“More and more people are concerned about the impact of the rapid advancement of digitalization on issues of ecology, sustainability, and democracy. This is also borne out by the high level of interest in this conference, which is jointly hosted by environmental associations and network activists.”
Frankfurter Rundschau, 17.11.2018
Under the guiding question “What can digitization contribute to the sustainable transformation of society?”, the Digitalization and Socio-Ecological Transformation junior research group, in cooperation with a broad alliance of stakeholders from civil society and science, held a public networking conference at Technische Universität Berlin on 17 and 18 November 2018. Almost 2,000 visitors attended the conference, which offered a wide-ranging program of almost 130 events on 12 parallel stages focusing on topics such as alternative economies, data and the environment, material basis, digital capitalism, civil society as well as the “big questions.”
Networking of sustainability policy actors with digital and network policy actors
The conference was conceived and designed by a group of ten organizations: Brot für die Welt, Friends of the Earth Germany (BUND), Chaos Computer Club (CCC), Deutscher Naturschutzring (DNR), Forum InformatikerInnen für Frieden und gesellschaftliche Verantwortung (FIfF), Germanwatch, Institute for Ecological Economy Transformation (IÖW), Konzeptwerk Neue Ökonomie, Open Knowledge Foundation Deutschland (OKF), Technische Universität Berlin, Chair of Socio-Ecological Transformation (Tilman Santarius). The event’s media partner was Netzpolitik.org. The conference was funded by the German Federal Environmental Foundation. The core goal of the Bits & Bäume Conference was to initiate a broad public debate about digitalization and sustainability and to bring different communities and organizations into dialogue with each other.
Eleven demands for sustainable digitalization
At the end of the conference, the ten member organizations presented eleven demands for sustainable digitalization. The demands cover areas such as social-ecological transformation, democracy, data protection and monopolies control, education, development and trade policy, IT security as well as the longevity of software and hardware. Ihr Ziel: The demands are intended to inform policymakers about the need for sustainable digitalization and serve as a call to action. You can show your support for these demands by signing here.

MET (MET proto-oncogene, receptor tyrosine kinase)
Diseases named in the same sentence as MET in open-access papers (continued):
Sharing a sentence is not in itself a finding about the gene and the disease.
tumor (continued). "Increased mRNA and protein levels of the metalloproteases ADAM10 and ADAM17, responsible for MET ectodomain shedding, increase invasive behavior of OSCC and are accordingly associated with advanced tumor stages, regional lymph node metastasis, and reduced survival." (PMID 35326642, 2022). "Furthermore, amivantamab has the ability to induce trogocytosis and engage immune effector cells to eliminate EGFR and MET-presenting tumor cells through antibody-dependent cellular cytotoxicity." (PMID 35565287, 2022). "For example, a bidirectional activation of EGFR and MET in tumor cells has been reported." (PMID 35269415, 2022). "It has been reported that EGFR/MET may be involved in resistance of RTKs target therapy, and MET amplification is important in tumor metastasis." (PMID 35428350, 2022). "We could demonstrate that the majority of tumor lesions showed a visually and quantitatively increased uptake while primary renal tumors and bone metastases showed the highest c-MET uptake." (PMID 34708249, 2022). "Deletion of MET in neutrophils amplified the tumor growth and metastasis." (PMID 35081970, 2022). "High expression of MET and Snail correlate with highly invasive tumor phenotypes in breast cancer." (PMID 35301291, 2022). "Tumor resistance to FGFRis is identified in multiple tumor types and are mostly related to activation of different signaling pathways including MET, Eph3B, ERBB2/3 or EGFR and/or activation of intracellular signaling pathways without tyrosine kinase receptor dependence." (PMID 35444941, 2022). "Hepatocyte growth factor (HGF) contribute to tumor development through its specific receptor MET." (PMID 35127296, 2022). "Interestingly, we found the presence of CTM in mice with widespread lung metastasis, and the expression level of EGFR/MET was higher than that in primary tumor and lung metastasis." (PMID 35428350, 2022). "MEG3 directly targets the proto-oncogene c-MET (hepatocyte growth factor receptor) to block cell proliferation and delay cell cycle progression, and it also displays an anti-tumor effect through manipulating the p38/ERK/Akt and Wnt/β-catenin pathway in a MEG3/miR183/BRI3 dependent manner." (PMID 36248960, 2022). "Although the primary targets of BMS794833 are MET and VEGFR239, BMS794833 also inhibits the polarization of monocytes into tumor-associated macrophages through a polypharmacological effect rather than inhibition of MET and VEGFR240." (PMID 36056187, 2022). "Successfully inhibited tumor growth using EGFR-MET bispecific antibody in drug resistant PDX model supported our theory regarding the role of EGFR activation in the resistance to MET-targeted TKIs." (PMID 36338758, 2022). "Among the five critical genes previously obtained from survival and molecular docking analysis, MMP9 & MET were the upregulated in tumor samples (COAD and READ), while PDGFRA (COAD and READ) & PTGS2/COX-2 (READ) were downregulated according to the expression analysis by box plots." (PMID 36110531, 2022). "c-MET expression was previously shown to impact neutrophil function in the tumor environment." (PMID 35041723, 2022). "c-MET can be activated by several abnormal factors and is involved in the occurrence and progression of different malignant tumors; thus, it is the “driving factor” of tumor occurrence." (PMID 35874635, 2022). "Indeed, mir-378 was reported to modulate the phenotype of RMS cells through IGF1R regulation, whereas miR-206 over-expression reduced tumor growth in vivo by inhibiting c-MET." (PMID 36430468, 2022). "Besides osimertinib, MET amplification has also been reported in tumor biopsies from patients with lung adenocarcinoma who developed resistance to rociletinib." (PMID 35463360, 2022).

Bits & Bäume: the next steps
A representative survey of participants was conducted following the conference. 434 visitors representing about one quarter of those attending took part in the evaluation. The results revealed a high level of satisfaction with the formats and content of the conference, with 80 percent of respondents saying that they were either satisfied or very satisfied with the Bits & Bäume podium program. The vast majority of respondents also expressed their satisfaction with the possibilities for networking which the conference provided. The junior research group maintained extensive scientific documentation of the conference, which was then published in book form by oekom Verlag in July 2019 as “Was Bits und Bäume verbindet. Digitalisierung nachhaltig gestalten”. You can also view 65 online video streamings of all events on the event’s five main podiums .
For further information, go to: www.bits-und-baeume.org
The Bits & Bäume conference in November 2018 attracted some 2,000 visitors. With 130 events on 12 stages, it was the largest debate forum on digitalization and sustainability. In this book of the conference, 50 authors from the tech scene, the sustainability movement, and development cooperation show how digitalization can drive social-ecological change. The book is edited by Anja Höfner and Vivian Frick of the Digitalization and Socio-Ecological Transformation junior research group at the Institute for Ecological Economy Research and Technische Universität Berlin.
“Was Bits und Bäume verbindet – Digitalisierung nachhaltig gestalten”
Anja Höfner, Vivian Frick (Eds.)
144 pages, oekom verlag Munich, 2019
Print version: order book
Open access: Book to download